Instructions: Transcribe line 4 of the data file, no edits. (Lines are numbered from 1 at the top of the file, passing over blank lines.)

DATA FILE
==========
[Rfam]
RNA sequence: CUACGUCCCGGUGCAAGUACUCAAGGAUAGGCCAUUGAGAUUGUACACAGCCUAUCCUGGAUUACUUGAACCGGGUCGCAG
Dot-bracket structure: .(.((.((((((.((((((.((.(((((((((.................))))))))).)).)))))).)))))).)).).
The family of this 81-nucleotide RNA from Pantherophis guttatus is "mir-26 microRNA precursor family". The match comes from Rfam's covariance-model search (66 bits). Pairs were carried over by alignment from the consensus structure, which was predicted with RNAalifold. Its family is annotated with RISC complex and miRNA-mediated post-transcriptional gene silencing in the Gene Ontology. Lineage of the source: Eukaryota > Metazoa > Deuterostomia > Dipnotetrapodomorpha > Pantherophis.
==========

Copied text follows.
The family of this 81-nucleotide RNA from Pantherophis guttatus is "mir-26 microRNA precursor family". The match comes from Rfam's covariance-model search (66 bits). Pairs were carried over by alignment from the consensus structure, which was predicted with RNAalifold. Its family is annotated with RISC complex and miRNA-mediated post-transcriptional gene silencing in the Gene Ontology. Lineage of the source: Eukaryota > Metazoa > Deuterostomia > Dipnotetrapodomorpha > Pantherophis.